How to downgrade ThunderBird Supernova 115 to Regular Thunderbird 102 Email

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How to Downgrade Thunderbird

Thunderbird recently pushed an Automatic Update which introduced a lot of bugs and broke a lot of commonly used Features. If you were one of these unfortunate people, there is hope to return to the Thunderbird you know and love. Use the below steps to Revert to the previous version and prevent future automatic updates.

Downgrade Thunderbird Supernova 115 to Version 102


Option 1: You can delete compatibility.ini from Thunderbird's profile folder and then reinstall the older version. This should revert to the older version.

  1. Open Thunderbird.
  2. Open the Troubleshooting page via Menu ☰ -> Help -> Troubleshooting information
  3. Click Profile Folder and select Open folder.
  4. Close Thunderbird
  5. Delete compatibility.ini file from the folder you opened.
  6. Download Thunderbird 102.15 installer or Portable Version.
  7. Use the installer to re-install the older version (overwrite the newer one)
  8. Relaunch Thunderbird.

Version 102 should be restored.

Option 2: If option 1 does not work, try the following to launch Thunderbird with the "--allow-downgrade" switch:

  1. Close Thunderbird.
  2. Right-click your Thunderbird Desktop shortcut.
  3. At the end of the Target field add --allow-downgrade after the file path.
  4. Relaunch Thunderbird.

Version 102 should be restored.

Prevent Future Updates

You can prevent Thunderbird from automatically updating by placing a JSON file in a folder called Distribution. We have a link to this file or steps to create it yourself.

  1. Click Here to download the premade JSON file and save it to your PC.
  2. Open Thunderbird's Program Folder (e.g. C:\Program Files (x86)\Thunderbird or C:\Program Files\Thunderbird for 64bit).
  3. Create a new folder called distribution
  4. Place the "policies.json" file in this folder.

Create the File Yourself:

  1. Create a new text file Add the below quoted text to the file.
  2. Save the file and name it "policies.json".
  3. Open Thunderbird's Program Folder (e.g. C:\Program Files (x86)\Thunderbird or C:\Program Files\Thunderbird for 64bit).
  4. Create a new folder called "distribution".
  5. Place the "policies.json" file in this new folder.


"policies": {
"DisableAppUpdate": true,
"DisableFeedbackCommands": true,
"DisableSystemAddonUpdate": true,
"ExtensionUpdate": false


My Experience with Thunderbird 115 Supernova

My experience with Thunderbird Supernova was very poor. On a busy Monday morning, I see a bright splash screen, and I ignore it I get about 200 emails a day and respond to about 30 of them, primarily in my first hour of work and primarily using a little macro tool. Suddenly, without asking my permission, right in my face was a tiny bold font of barely readable text called my inbox! I looked in horror at how this would mess up my busy Monday.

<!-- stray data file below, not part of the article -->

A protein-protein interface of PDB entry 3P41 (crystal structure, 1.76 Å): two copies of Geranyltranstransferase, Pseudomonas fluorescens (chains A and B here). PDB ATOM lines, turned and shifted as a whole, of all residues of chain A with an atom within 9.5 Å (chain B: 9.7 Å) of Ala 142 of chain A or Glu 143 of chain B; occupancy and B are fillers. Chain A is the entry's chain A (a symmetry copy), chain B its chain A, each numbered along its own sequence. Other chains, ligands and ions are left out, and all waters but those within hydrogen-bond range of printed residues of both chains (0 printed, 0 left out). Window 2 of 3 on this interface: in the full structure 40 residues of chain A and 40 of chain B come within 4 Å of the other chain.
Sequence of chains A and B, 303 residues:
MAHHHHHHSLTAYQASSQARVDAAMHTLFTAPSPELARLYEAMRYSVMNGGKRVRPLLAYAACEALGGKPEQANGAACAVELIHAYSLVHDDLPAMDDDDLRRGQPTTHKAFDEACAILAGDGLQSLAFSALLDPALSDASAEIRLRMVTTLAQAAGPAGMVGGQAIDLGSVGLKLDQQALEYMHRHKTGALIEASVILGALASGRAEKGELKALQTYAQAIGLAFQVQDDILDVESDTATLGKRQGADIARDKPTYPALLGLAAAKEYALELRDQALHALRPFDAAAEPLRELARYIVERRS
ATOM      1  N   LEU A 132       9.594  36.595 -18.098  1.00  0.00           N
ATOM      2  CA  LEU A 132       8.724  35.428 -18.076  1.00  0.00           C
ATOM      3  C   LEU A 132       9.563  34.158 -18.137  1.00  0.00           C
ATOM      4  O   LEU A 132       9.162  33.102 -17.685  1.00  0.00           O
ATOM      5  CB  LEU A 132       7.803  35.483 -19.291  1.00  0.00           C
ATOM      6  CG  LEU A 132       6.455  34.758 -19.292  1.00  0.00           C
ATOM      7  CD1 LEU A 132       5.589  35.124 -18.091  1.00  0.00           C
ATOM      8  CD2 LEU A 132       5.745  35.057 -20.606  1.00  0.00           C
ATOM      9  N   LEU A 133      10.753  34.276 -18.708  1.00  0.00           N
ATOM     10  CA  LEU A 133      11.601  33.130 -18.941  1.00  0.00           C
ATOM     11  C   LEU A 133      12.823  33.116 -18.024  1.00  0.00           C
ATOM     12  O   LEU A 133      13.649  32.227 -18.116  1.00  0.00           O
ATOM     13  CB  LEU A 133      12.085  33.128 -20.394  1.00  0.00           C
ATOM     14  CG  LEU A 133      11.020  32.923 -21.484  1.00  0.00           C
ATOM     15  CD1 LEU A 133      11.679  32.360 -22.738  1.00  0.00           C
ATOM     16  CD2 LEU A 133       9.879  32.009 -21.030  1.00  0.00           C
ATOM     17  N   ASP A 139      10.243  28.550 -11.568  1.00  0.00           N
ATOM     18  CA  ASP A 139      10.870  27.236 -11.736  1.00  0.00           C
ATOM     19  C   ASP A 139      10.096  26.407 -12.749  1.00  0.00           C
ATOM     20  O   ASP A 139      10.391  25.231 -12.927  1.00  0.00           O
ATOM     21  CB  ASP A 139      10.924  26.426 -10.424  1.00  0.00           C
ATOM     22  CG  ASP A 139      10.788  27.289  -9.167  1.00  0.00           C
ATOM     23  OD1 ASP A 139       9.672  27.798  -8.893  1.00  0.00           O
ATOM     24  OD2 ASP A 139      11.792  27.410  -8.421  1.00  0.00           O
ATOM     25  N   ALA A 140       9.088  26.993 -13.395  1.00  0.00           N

I tried to fix the mailbox font using Settings Font settings. But this fixes the view email font and not the font for the titles of the 200 emails that was facing me on my inbox. I worked with it for 10 minutes and then halted my entire morning routine to find how to update the mailbox font and found a fix for that. That will be posted on another page for those who still use Supernova.

After replying to an email, I file the email in my offline folders. This is a normal productivity technique to remove mail after processing and store it in a safe spot for later reference. Having saved every business email since 1996, my offline folders are extensive. I am so familiar with the keystrokes I barely think of it. Email about this topic is filed M-M-M-I-A and the next email would be M-M-M-I-S-U. But with Supernova, my keystrokes did not work. I had to use my mouse, which was very slow. I later learned if I closed Supernova and restarted it, my keystrokes would work for 5 or 10 minutes before they stopped working.

I can live with the font update - because I found a workaround. I can live with the bold text. But I can't file 30 emails a day without my hotkeys. So I looked and found how to roll back.

Shame on Thunderbird for not giving the option to update with a warning and clear documentation on what it would do. Shame on them for not making a setting to undo the update quickly. Shame on them for mixing a functionality update with a UI update. And finally - obviously - shame on them for not testing thoroughly enough to find the keystroke handling issue before release.